Estate Planning Guide

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Estate Planning Guide

Estate planning doesn’t have to be a difficult or laborious process. However, it does require a level of personal reflection regarding your future and the well being of your family. It is also necessary for anyone going through a divorce to update his or her current estate plan. Below is a simple estate planning guide to direct you and your loved ones towards a comfortable and secure future.

Basic estate planning begins with an evaluation of your assets and a review of any previous estate planning strategies you’ve employed. Here are some questions to answer:

  • How are your assets titled?
  • Who is the beneficiary on your life insurance and retirement benefits?
  • What college investments have you established for younger generations?
  • Who will make decisions if you become incapacitated?

Once you’ve collected this estate planning information, you can start to think about your objectives and concerns. Some matters to consider are: your income requirements, naming a guardian for your children, the amount of creditor protection you’ll need, and designating beneficiaries.

At this point, you’ll probably want to speak with an attorney to solidify a plan for estate administration. Being familiar with the proper estate planning tools will help guide you past common obstacles, ensuring your assets pass on to your intended heirs while minimizing state and federal taxes. One of these tools is a will. It dictates how your estate is to be distributed. A trust is another option. Trusts deliver certain assets to a beneficiary with minimal tax interference.

It will be necessary to work with your attorney to prepare the proper documents. After signing the necessary papers and transferring your assets, you will need to continue to monitor the estate planning techniques you have in place. This will include preparing your attorney to provide ongoing assistance with estate administration after your passing. Your attorney will be supporting executors and trustees in dealing with difficult and multifaceted issues: post-mortem tax planning, probate, and annual contributions.

Estate Planning after Marriage or Divorce

After a divorce, it is extremely important to update your will. Oregon law treats a divorced spouse the same as a predeceased spouse, which can complicate probate proceedings. No matter the size of your estate, it is always advisable to update any estate planning documents following a divorce. This will ensure your assets are passed to the beneficiaries you intend after your death.

When you marry or remarry, any pre-existing estate plan may become void. Oregon law assumes you want your new spouse included in your estate plan and an ex-spouse excluded. Many, but not all, beneficiary designations are also changed.

Updating your will after marriage guarantees your estate will be administered as you anticipated. For example, you may still want an ex-spouse to serve as trustee of a trust for the benefit of your shared children. You should confirm these intentions to guarantee everyone understands your desires.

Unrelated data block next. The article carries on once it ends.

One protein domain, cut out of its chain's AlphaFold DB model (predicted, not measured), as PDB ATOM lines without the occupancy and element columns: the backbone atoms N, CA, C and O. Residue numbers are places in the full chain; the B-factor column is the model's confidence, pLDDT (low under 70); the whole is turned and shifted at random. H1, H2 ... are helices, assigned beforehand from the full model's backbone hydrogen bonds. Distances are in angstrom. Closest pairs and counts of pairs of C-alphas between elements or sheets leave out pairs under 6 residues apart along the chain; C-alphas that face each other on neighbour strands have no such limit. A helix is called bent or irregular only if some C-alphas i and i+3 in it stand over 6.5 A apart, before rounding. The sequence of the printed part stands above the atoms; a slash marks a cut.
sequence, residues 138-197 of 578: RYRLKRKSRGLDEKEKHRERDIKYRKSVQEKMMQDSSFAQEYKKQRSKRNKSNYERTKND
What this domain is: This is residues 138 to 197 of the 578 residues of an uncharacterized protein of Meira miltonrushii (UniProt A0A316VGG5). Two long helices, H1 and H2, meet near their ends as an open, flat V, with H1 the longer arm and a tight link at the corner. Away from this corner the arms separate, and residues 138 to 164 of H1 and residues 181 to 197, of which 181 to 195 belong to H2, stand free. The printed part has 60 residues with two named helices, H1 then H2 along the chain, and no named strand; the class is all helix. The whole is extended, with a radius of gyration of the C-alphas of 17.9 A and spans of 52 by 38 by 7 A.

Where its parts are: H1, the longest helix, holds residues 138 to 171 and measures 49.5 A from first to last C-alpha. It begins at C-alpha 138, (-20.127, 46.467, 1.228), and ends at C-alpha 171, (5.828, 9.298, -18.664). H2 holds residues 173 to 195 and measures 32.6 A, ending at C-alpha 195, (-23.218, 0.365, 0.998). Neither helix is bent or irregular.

Estate Planning FAQs

What is an Estate? Do I have one?

Yes, you have an estate. Your Estate is basically the property you own.

What is Estate Planning?

Estate Planning is the act of determining what happens to your estate after you’re gone. An estate plan can be a simple two page will or an intricate web of multiple trusts.

When is the right time for me to think about estate planning?

You should think about estate planning after any major life changing event: a marriage, divorce, birth of a child, or change in employment. You should also rewrite your estate plan if it has been more than seven years since you last revised your plan.

When should you change your estate plan?

After a divorce or marriage, the birth of children or grandchildren, relocation, or a change in financial circumstances. Additionally after a change in the code, such as the 1997 Taxpayer Relief Act which changed over 800 sections of code.

Who should have an estate plan, will or trust?

Everyone! There is an unfortunate, widespread misconception that only the wealthy need an Estate Plan. In fact, an Estate Plan is for anyone who wishes to provide for his or her survivors. If you pass away without a will or other Estate Plan, the laws of the state take over, and these laws may not reflect your wishes or provide for the ones you love.

Why is it important to use an estate planning professional to draft a will?

Estate planning documents are only as good as the assistance, advice and instruction you receive with them. An estate planning professional will be able to ensure your assets are titled correctly, trusts are properly managed, and that your will adequately communicates your wishes.

When is it too late to draft a new will or other estate planning document?
To draft a will you must have testamentary capacity, which means an ability to understand what it means to create a will, what property you own, who would naturally be your beneficiaries, and the terms of the document when you sign. You can be elderly and you can be sick, but as long as you have capacity and there is no undue influence placed on you, you can draft a new estate plan.